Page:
Feature Articles – Of Romulus and Homer
Though many will identify Romulus and Remus as the mythical origin of Rome, is that all there is to know about the birth of what would become one of, if not the biggest empire in history?
by Philip Coppens
Rome. For many it is a city of loved, arrived at by mirroring Amor into Roma. It is the seat of the Vatican (though an independent state), but above all, it was the capital of one of the largest empires in history. What lay at the creation of this great empire? Legend has it that Rea Silvia was a vestal virgin and daughter of a local king Numitor, who had twin sons, said to be the result of a rape by the god Mars. The children were to be sacrificed, but instead they were raised by a wolf, until they were adopted by a shepherd, who named them Romulus and Remus. Both then set out the boundaries of “Rome”, Romulus choosing the Palatine Hill, Remus the Aventine Hill. But the city eventually built on seven hills was not large enough for two rulers on two nearby hills; Romulus thus killed Remus in one of the ensuing battles, to become the first Roman ruler in 753 BC. Historians have dismissed the story of Romulus and Remus as a legend, but in June 2007, Italian archaeologists reported discovering the long-lost cave under the Palatine Hill that ancient Romans held sacred as the place where the twins were nursed. Andrea Carandini, the cave’s discoverer, is a historian and an archaeologist at the University of Rome, and now argued that “the tale of the birth of Rome is part myth and part historical truth”. Previously, he had already found remains of an ancient wall and ditch and also ruins of a palace that he said was built in the eighth century BC. The wall was dated through a number of foundation deposits to about 775-750 BC. He said that the wall was possibly the sacred boundary in Rome’s foundation legend and concluded that it was “archaeological evidence of the existence of Romulus and Remus.”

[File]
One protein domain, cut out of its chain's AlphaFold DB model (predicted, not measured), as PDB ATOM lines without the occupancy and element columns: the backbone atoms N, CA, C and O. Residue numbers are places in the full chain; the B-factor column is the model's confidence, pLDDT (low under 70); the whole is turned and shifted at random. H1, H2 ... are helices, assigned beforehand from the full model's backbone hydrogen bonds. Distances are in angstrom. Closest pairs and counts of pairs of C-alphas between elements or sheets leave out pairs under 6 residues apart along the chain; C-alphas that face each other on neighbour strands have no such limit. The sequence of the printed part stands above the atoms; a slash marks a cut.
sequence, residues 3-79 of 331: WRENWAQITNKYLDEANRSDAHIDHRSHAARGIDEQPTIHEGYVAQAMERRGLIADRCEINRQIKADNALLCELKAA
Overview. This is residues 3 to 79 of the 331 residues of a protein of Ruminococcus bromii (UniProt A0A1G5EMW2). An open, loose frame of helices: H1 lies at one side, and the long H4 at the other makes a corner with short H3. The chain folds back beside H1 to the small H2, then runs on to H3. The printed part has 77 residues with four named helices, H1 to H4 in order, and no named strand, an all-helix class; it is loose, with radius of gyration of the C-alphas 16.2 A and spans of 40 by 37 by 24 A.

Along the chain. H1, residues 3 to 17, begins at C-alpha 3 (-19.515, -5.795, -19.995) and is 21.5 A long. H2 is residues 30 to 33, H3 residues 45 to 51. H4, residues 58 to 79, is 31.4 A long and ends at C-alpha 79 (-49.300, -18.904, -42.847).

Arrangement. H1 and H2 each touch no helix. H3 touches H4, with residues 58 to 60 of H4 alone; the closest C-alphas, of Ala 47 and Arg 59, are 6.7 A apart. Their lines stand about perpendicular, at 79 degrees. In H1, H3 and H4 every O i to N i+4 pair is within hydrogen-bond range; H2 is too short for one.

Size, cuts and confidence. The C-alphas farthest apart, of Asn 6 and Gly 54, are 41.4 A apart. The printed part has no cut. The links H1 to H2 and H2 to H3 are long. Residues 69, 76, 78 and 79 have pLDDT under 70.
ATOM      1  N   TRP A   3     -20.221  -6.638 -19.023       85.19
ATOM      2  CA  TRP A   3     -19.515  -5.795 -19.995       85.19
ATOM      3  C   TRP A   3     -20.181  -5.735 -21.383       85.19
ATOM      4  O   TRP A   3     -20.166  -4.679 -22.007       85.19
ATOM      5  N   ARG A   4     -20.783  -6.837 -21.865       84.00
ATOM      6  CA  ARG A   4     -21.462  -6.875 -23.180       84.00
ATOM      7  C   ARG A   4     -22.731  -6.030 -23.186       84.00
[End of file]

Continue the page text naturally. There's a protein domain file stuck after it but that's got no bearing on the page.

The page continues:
As could be expected, Dr. Carandini’s support of the legend “has earned him the admiration of the Roman public but the disapproval of many of his colleagues.” A lecture that Dr. Carandini gave in late 2006 in Rome attracted 5,000 people, according to an Italian newspaper. But other archaeologists, while praising his excavations, are sceptical of his interpretations. Albert Ammerman, an archaeologist at Colgate University who has excavated Roman ruins, has argued that the presence of certain physical remains does not necessarily validate the literary tradition of Rome’s founding and the existence of someone known as Romulus. Whoever founded Rome, the city was founded, and for approximately two centuries, Rome remained a kingdom before it became a Republic in 509 BC and slowly began to extend its borders, which would eventually encompass virtually the entire known world, at which time it was ruled by the likes of Julius Caesar and Nero.
In 70 BC, Virgil, or Publius Vergilius Maro to give him his official name, was born; In 29 BC, he began with the writing of his Aeneid, which is often described as the third greatest epic of the Graeco-Roman world, completing the Trojan saga that Homer began with the Iliad and continued with the Odyssey – though Homer wrote it in the mists of time, at least half a millennium earlier. In the final part of the trilogy (which before was never envisioned to become a trilogy), the Trojan Aeneas undertakes an epic journey from Troy, slipping away from the town before its destruction, fleeing via Carthage, towards Italy, where he meets the Sibyl of Cuma, before settling in what would eventually become Rome. Hence, the work created a link with the greatest legend of all times and Rome’s creation.